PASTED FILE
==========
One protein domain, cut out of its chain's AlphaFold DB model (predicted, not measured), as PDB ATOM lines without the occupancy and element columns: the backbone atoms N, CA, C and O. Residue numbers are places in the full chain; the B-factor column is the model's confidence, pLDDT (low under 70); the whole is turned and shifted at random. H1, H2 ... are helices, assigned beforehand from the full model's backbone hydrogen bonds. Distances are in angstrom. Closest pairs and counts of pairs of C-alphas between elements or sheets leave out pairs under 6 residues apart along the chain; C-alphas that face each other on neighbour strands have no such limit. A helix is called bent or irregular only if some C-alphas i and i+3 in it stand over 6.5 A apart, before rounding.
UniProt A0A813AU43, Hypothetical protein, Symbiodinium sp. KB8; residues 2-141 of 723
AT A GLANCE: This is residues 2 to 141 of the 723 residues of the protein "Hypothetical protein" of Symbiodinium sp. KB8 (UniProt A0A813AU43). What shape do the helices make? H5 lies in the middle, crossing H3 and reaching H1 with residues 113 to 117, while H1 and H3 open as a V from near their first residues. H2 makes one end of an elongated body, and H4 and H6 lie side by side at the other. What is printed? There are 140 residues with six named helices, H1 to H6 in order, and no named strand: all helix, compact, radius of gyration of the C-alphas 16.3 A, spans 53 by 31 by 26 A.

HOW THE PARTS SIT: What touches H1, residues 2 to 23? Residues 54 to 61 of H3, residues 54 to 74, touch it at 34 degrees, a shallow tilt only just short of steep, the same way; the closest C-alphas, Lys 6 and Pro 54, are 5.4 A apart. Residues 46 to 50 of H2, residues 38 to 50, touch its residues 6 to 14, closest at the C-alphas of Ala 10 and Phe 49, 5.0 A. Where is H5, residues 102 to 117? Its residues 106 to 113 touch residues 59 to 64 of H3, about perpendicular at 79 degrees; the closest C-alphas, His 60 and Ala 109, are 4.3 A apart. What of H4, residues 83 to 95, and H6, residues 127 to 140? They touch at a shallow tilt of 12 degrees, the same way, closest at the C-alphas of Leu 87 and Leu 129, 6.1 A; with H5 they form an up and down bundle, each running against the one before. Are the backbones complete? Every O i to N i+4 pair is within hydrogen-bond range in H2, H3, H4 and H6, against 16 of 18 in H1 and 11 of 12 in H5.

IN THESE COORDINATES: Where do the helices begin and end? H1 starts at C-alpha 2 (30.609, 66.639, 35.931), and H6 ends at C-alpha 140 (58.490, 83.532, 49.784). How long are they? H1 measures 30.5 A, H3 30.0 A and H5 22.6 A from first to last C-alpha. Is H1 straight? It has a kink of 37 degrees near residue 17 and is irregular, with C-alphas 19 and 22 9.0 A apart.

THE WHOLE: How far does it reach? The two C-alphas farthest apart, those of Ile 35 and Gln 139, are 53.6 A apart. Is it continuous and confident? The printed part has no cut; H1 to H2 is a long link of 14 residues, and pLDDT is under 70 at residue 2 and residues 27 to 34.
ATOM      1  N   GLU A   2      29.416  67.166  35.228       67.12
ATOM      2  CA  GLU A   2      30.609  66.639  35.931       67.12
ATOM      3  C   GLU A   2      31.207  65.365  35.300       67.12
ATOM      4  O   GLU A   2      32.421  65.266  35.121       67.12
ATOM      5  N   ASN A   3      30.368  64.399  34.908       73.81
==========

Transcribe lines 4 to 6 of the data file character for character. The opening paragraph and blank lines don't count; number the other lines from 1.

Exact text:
IN THESE COORDINATES: Where do the helices begin and end? H1 starts at C-alpha 2 (30.609, 66.639, 35.931), and H6 ends at C-alpha 140 (58.490, 83.532, 49.784). How long are they? H1 measures 30.5 A, H3 30.0 A and H5 22.6 A from first to last C-alpha. Is H1 straight? It has a kink of 37 degrees near residue 17 and is irregular, with C-alphas 19 and 22 9.0 A apart.

THE WHOLE: How far does it reach? The two C-alphas farthest apart, those of Ile 35 and Gln 139, are 53.6 A apart. Is it continuous and confident? The printed part has no cut; H1 to H2 is a long link of 14 residues, and pLDDT is under 70 at residue 2 and residues 27 to 34.
ATOM      1  N   GLU A   2      29.416  67.166  35.228       67.12